Parkinson's drug Pimavanserin may help treat NAFLD, finds study
Nonalcoholic fatty liver disease (NAFLD) is a condition characterized by excessive fat accumulation in the liver that can lead to serious complications, including nonalcoholic steatohepatitis, cirrhosis, and cancer.
At present there is a dearth of drugs to treat NAFLD, with current therapies revolving around lifestyle interventions.
Researchers at Gwangju Institute of Science and Technology, Korea have found that serotonin antagonist Pimavanserin may help treat NAFLD by regulating lipid metabolism in the liver. Pimavanserin is drug approved for the treatment of Parkinson's.
The findings of the study have been published in the Journal of Medicinal Chemistry.
Prof Jin Hee Ahn lead author says, "NAFLD is a serious public health problem worldwide. However, no pharmacological agents have been specifically approved for its treatment yet."
For their study, the scientists focused on a well-known neurotransmitter called serotonin. Serotonin is widely known as the "happy" neurotransmitter, and its deficiency in the central nervous system (CNS) can cause various brain disorders. But, not many know that it is also found in the gastrointestinal tract; here, it is called "peripheral" serotonin, which has different functions altogether, such as regulating lipid metabolism in the liver.
In a previous study published in Nature Communications, Prof Hail Kim, the co-corresponding author of this study, had investigated peripheral serotonin as a drug target with knockout mice models (mice lacking functional peripheral serotonin). This study reported that these mice showed reduction in liver weight, hepatic lipid accumulation, and hepatic triglyceride content and improved NAFLD activity.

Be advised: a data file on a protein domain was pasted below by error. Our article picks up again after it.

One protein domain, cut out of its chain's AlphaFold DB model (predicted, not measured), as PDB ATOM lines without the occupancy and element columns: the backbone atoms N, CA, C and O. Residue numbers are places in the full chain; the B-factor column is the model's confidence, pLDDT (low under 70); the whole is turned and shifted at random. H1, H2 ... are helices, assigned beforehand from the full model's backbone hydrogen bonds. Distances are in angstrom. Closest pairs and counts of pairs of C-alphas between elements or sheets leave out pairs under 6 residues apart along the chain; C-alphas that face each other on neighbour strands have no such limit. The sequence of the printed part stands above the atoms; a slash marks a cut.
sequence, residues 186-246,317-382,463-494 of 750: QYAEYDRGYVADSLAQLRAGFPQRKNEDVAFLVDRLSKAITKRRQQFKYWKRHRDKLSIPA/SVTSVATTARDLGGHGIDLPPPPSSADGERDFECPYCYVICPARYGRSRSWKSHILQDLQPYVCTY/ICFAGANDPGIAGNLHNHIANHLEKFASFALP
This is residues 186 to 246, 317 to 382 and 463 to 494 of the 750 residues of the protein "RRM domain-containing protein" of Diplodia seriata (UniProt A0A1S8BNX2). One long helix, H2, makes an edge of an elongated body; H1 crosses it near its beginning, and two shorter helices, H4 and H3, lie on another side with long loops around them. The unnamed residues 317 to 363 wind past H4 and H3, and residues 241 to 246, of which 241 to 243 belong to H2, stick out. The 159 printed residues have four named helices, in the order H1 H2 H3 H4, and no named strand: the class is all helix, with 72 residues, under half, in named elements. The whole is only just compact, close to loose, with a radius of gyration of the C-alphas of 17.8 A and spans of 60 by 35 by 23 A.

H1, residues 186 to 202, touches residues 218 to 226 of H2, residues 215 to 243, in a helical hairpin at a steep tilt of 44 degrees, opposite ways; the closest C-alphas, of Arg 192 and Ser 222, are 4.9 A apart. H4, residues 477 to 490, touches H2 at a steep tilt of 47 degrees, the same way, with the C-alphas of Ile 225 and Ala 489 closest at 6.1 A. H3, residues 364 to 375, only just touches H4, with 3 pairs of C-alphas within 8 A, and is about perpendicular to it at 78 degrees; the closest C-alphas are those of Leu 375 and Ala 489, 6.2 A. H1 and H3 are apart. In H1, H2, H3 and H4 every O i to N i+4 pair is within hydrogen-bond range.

These findings formed the basis of Prof Ahn's study and prompted the research group to identify new peripheral serotonin antagonists. The scientists selected a CNS drug approved for the treatment of Parkinson's, called pimavanserin. Pimavanserin acts as an "antagonist" to serotonin, mimicking its effect in the CNS. The scientists then structurally modified this drug such that it cannot permeate the blood-brain barrier, by adding different types of molecules to it. In this way, they generated an array of novel compounds. On testing these, the scientists found one compound in particular to show promising results: it showed very low blood-brain barrier permeation and thus had the potential to target peripheral serotonin systems.
The scientists tested this compound in obese mice with impaired liver function. Interestingly, the mice showed improvement in symptoms of fatty liver disease, such as improved glucose tolerance. Additionally, their body fat decreased while lean body mass increased. Prof Ahn says, "Through the chemical optimization of an existing drug, pimavanserin, we identified a new peripheral agent for the possible treatment of NAFLD."
Although this novel compound is yet to be tested in humans, these findings show that it has remarkable potential in treating fatty liver disease. Optimistic about these findings, Prof Ahn concludes, "We hope that our novel drug candidate will offer relief to patients bearing the brunt of NAFLD."
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J.Med. Chem. 2020, 63, 8, 4171–4182